As I shared in Sarasota Day on Monday, the fire marshal put a bit of a kink in my plans for Cemeterror, but as I put myself into the job that must be done, it is still turning out better than I could have planned. Of course, it disturbs me that public service entities like the fire marshal’s office must come shake down citizens for more money, but in this society where everything is a commodity and so much activity is required for the supposed life-giving resource of money, I have come to accept it as par for the course. It is what it is, and I will continue to go with the flow in the hope that what I do within the system will help us to overcome the system and be able to flow more freely in the days to come.
I’m not mad at the fire marshal’s office, but rather feel compassion for them in having a profession that requires them to be afraid for a living. Considering the stress they are under, both of the representatives that visited the site were kind and cordial, and seemed to actually want to help us meet our goals of opening in time and putting on a fun, yet safe, show. And while the act of having to take precautions in order to meet ordinance standards is a pain in the tookus, I can appreciate the intention of public safety under which the guidelines were created and have no problem with walking the extra mile in order to avoid a possible pitfall.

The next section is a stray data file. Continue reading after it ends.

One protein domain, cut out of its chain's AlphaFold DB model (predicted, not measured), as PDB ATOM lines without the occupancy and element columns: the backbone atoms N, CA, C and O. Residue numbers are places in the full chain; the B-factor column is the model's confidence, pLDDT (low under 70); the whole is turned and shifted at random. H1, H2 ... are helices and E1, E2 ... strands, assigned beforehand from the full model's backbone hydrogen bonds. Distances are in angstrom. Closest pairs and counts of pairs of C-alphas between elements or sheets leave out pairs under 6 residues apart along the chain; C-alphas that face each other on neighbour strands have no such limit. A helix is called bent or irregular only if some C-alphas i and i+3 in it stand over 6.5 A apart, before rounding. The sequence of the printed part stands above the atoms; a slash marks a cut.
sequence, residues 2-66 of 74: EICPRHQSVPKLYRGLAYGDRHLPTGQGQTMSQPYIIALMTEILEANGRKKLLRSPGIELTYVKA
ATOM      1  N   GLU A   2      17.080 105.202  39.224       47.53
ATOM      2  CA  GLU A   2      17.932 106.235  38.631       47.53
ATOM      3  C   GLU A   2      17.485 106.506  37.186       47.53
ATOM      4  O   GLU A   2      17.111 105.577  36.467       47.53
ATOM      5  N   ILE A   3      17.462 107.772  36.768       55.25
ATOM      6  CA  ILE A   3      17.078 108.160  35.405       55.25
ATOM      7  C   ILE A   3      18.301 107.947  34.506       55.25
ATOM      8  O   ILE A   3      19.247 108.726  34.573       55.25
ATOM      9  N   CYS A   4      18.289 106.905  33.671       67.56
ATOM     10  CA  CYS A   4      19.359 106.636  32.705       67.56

Although the extra precautions cause me some extra work, they also present challenges which force me to sharpen my skills and rise to becoming a more creative artist, a more wily businessman, a more conscious citizen, and a more active member of my community. For me, the more work I have to put into whatever craft I am creating only makes the unveiling of the art all the more joyous. There was a time when craftsmanship and passion were paramount in this land, and I sincerely hope that what I do here at The Flow Factory will inspire more of that.